Instead of huddling around the television, saddened citizens congregated in churches, paraded in processions, printed poems, offered orations, sought mementos, and fashioned souvenirs of the man who seemed to symbolize the young country. No one was sure that the nation would survive the loss of its first leader. With the perspective of a foreign observer, Henrietta Liston, the wife of the British ambassador, pondered the political repercussions: "It is difficult to say what may be the consequences of his death to this country," she wrote to her uncle. "He stood the barrier betwixt the northernmost and southernmost states, he was the unenvied Head of the Army, and such was the magic of his name that his opinion was a sanction equal to law."

As Henrietta Liston suspected, and as Abigail Adams quickly learned, America found Washington's death unsettling. One of New York's great social reformers, Isabella Graham, chronicled the impact to her brother abroad: "The city, indeed the United States, have been swallowed up in the loss of Washington," Graham wrote soon after the official day of mourning, February 22, Washington's birthday. By then in hundreds of cities the general had been praised in speech and song at ceremonies and commemorations. Nothing was too outlandish, too over-the-top for a country steeped in public shows of sorrow. Famed novelist Susanna Rowson, always ready to draw attention to herself, composed one of many dirges droned out at the mock funerals:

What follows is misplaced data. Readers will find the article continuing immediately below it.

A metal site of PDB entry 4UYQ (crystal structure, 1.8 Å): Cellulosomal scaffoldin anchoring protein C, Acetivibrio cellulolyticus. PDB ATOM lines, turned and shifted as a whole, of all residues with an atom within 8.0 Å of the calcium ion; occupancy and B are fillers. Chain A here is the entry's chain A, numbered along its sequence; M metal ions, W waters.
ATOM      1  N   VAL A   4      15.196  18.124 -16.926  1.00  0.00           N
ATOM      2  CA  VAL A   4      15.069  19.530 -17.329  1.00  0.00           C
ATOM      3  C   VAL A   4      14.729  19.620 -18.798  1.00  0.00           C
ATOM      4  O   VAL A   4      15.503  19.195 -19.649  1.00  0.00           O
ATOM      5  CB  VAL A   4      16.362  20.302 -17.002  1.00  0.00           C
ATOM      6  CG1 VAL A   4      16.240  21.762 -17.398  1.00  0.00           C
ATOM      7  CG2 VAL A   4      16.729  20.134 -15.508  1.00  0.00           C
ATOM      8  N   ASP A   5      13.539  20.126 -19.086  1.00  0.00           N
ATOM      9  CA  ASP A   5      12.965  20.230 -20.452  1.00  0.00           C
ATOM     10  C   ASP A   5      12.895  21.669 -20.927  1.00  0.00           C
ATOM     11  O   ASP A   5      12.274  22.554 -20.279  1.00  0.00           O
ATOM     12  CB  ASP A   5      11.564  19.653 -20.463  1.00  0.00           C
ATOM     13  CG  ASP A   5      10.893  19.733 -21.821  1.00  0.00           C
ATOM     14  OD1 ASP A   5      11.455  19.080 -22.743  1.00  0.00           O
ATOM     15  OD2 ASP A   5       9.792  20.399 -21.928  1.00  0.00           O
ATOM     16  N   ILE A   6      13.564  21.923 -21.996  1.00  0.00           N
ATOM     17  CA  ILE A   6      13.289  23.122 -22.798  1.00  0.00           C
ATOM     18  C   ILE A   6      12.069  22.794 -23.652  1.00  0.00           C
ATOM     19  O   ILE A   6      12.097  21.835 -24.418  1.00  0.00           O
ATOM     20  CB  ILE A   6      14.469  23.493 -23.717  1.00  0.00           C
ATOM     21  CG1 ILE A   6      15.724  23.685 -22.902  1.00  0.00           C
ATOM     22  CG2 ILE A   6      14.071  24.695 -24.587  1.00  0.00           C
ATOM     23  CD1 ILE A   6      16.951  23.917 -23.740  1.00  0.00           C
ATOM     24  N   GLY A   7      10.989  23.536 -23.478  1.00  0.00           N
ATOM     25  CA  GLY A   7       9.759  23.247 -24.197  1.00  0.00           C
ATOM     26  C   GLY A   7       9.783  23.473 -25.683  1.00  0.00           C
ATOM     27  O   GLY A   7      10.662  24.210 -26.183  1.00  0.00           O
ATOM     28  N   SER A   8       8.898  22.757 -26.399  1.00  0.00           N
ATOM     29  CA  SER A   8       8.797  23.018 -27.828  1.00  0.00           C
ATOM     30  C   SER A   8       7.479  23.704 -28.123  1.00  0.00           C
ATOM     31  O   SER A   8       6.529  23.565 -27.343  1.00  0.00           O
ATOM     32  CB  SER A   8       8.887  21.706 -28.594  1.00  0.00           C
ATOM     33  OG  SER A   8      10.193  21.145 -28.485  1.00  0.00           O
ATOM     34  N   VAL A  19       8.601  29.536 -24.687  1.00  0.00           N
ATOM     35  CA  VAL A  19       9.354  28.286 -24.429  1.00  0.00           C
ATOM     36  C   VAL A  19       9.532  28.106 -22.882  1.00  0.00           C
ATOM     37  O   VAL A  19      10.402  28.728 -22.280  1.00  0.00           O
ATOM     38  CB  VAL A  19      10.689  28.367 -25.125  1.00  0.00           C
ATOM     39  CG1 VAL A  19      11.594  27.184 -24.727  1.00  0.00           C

For him the afflicted melts in woe,
For him the widow's tears will flow,
For him the orphan's prayer shall rise,
And waft his spirit to the skies.

Since no one had ever mourned an American head of state before, everyone was making up the rituals as they went along, with Federalist politicians determined that they last as long as possible. One of those Federalists, Congressman Harrison Gray Otis, knowing that his wife Sally, home in Boston, would be dying to know every detail of what was happening in Philadelphia, described the official memorial service in a letter written from the chamber of the House of Representatives: "Before my eyes and in front of the speaker's chair lies a coffin covered with a black pall, bearing a military hat and sword," he told her. "In about one hour we shall march attended by the military in grand procession to the German Lutheran Church."

Years later John Adams admitted that there was more than a little politics underpinning the paeans: "Orations, prayers, sermons, mock funerals" were used by the extremists in Adams's own party, to promote Federalist issues and to "cast into the background and the shade all others who had been concerned in the service of their country in the Revolution." The hoopla might have gotten out of hand in Adams's view, but in fact he and his wife had set the tone for the marathon of mourning. As soon as the news reached the temporary capital and Abigail Adams saw the response: "All business in Congress has been suspended in great measure and a universal melancholy has pervaded all classes of people," she told her nephew . . .

Continues...